Is Microsoft making progress toward improving the security of its operating systems and applications?
Ballmer: This is a huge challenge, but I do feel we are making progress. Our Security Business Unit continues to drive significant changes in the way Microsoft thinks about security, and develops and tests our products. We've had success in our initial efforts to improve the security technologies, code quality and default behavior of major products like Windows Server 2003, Microsoft Exchange Server 2003 and SQL Server 2000.
Development of Windows XP SP2, which will deliver new security technologies to make Windows more resistant to attack is on schedule, and beta 1 will be available to technical beta testers by the end of 2003.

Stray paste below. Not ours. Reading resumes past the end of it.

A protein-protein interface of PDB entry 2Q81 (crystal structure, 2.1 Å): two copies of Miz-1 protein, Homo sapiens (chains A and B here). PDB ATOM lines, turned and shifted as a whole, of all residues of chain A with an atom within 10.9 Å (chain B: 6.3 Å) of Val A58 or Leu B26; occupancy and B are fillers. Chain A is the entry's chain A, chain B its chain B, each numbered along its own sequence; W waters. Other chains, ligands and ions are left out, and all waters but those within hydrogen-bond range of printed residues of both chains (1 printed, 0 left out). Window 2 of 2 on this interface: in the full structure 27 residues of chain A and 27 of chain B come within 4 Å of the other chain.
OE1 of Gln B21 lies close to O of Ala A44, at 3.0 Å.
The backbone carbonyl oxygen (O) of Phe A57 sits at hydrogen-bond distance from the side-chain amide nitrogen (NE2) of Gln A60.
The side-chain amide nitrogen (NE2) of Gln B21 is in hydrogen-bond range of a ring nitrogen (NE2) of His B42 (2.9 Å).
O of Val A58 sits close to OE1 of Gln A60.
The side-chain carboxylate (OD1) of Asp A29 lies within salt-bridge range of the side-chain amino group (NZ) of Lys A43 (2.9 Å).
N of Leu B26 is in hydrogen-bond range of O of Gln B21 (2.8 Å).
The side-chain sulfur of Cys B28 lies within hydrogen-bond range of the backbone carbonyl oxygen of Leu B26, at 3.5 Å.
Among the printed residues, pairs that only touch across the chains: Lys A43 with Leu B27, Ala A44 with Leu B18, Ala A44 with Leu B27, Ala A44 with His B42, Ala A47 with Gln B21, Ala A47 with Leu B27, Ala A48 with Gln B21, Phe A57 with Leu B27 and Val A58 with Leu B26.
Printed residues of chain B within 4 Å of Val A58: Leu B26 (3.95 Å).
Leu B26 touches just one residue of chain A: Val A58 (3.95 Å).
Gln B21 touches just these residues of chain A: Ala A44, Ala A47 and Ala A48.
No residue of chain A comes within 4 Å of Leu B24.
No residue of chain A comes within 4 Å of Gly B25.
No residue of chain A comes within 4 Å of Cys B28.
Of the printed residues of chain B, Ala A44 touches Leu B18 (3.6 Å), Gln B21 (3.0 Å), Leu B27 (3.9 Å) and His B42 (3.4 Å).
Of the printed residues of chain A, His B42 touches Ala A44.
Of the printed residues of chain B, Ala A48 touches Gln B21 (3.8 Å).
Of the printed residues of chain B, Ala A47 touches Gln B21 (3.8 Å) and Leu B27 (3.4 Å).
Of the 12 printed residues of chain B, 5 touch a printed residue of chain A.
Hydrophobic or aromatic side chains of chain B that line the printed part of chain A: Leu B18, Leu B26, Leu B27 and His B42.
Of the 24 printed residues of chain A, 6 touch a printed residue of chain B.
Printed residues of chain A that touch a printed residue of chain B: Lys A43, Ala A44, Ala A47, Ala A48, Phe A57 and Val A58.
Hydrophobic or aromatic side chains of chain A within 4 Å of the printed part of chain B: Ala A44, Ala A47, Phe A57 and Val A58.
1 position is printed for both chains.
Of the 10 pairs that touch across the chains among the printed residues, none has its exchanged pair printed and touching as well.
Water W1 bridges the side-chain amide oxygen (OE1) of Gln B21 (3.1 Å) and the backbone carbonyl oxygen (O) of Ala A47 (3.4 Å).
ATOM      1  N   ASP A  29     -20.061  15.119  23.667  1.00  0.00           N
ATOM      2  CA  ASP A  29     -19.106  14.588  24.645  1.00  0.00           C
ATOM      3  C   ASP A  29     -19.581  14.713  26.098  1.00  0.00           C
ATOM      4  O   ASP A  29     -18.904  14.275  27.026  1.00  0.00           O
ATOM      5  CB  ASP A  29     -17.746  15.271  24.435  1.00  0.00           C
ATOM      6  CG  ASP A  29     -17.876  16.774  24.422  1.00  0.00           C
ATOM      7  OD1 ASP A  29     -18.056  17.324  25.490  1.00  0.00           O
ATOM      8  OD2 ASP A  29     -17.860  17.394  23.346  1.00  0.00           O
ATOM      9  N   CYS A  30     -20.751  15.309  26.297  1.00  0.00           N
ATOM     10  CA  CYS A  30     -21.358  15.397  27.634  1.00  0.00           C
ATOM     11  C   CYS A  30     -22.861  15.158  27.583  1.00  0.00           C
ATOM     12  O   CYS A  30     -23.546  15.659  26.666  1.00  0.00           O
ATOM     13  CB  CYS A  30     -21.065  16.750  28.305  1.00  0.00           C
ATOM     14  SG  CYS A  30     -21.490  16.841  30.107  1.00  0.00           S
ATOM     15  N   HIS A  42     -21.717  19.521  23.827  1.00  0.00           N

We also committed to stepping up our global education programs to provide better and more prescriptive guidance for securing systems. In this regard, we recently hosted a successful developer Security Symposium at Microsoft's Professional Developer's Conference that focused on secure coding practices. We have provided TechNet Security Seminars to customers and are offering monthly security webcasts hosted by our Security Business Unit's Corporate VP Mike Nash.
That said, there's much more work to be done, by Microsoft and across our entire industry.
Some enterprises complain that Microsoft is more concerned about preserving its revenue stream than helping to protect its customers. What would you say to those critics?
Ballmer: Microsoft will only continue to be successful if our customers are satisfied, so it's clearly in our interests -- as well as our customers' interest -- to wrestle the security challenges to the ground.